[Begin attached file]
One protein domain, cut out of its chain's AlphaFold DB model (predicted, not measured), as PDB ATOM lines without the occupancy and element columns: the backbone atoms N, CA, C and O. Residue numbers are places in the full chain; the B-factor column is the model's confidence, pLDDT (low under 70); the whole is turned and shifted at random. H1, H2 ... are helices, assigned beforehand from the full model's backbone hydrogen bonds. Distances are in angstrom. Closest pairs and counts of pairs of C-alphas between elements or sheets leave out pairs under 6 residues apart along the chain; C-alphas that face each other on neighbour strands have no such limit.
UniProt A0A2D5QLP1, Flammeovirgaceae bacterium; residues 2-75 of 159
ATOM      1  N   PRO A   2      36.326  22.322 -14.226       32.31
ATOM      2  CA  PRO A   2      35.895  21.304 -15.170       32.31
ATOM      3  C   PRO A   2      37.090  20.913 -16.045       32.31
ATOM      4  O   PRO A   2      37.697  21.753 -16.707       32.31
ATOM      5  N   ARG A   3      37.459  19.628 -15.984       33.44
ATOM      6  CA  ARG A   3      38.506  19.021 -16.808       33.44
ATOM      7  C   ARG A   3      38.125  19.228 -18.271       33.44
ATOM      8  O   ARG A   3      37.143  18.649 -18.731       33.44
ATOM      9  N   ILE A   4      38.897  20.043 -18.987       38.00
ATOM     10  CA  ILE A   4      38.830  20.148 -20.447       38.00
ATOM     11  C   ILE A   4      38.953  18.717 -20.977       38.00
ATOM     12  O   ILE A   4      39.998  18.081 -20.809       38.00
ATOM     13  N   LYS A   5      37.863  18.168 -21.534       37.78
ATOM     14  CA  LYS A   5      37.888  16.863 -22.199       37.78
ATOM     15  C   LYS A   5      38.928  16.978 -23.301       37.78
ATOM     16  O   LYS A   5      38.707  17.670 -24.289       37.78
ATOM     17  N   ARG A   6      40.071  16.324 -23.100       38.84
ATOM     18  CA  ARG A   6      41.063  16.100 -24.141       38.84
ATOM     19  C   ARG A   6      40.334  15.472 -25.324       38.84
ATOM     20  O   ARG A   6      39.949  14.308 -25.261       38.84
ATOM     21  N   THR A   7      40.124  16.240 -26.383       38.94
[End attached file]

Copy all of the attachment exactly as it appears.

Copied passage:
One protein domain, cut out of its chain's AlphaFold DB model (predicted, not measured), as PDB ATOM lines without the occupancy and element columns: the backbone atoms N, CA, C and O. Residue numbers are places in the full chain; the B-factor column is the model's confidence, pLDDT (low under 70); the whole is turned and shifted at random. H1, H2 ... are helices, assigned beforehand from the full model's backbone hydrogen bonds. Distances are in angstrom. Closest pairs and counts of pairs of C-alphas between elements or sheets leave out pairs under 6 residues apart along the chain; C-alphas that face each other on neighbour strands have no such limit.
UniProt A0A2D5QLP1, Flammeovirgaceae bacterium; residues 2-75 of 159
ATOM      1  N   PRO A   2      36.326  22.322 -14.226       32.31
ATOM      2  CA  PRO A   2      35.895  21.304 -15.170       32.31
ATOM      3  C   PRO A   2      37.090  20.913 -16.045       32.31
ATOM      4  O   PRO A   2      37.697  21.753 -16.707       32.31
ATOM      5  N   ARG A   3      37.459  19.628 -15.984       33.44
ATOM      6  CA  ARG A   3      38.506  19.021 -16.808       33.44
ATOM      7  C   ARG A   3      38.125  19.228 -18.271       33.44
ATOM      8  O   ARG A   3      37.143  18.649 -18.731       33.44
ATOM      9  N   ILE A   4      38.897  20.043 -18.987       38.00
ATOM     10  CA  ILE A   4      38.830  20.148 -20.447       38.00
ATOM     11  C   ILE A   4      38.953  18.717 -20.977       38.00
ATOM     12  O   ILE A   4      39.998  18.081 -20.809       38.00
ATOM     13  N   LYS A   5      37.863  18.168 -21.534       37.78
ATOM     14  CA  LYS A   5      37.888  16.863 -22.199       37.78
ATOM     15  C   LYS A   5      38.928  16.978 -23.301       37.78
ATOM     16  O   LYS A   5      38.707  17.670 -24.289       37.78
ATOM     17  N   ARG A   6      40.071  16.324 -23.100       38.84
ATOM     18  CA  ARG A   6      41.063  16.100 -24.141       38.84
ATOM     19  C   ARG A   6      40.334  15.472 -25.324       38.84
ATOM     20  O   ARG A   6      39.949  14.308 -25.261       38.84
ATOM     21  N   THR A   7      40.124  16.240 -26.383       38.94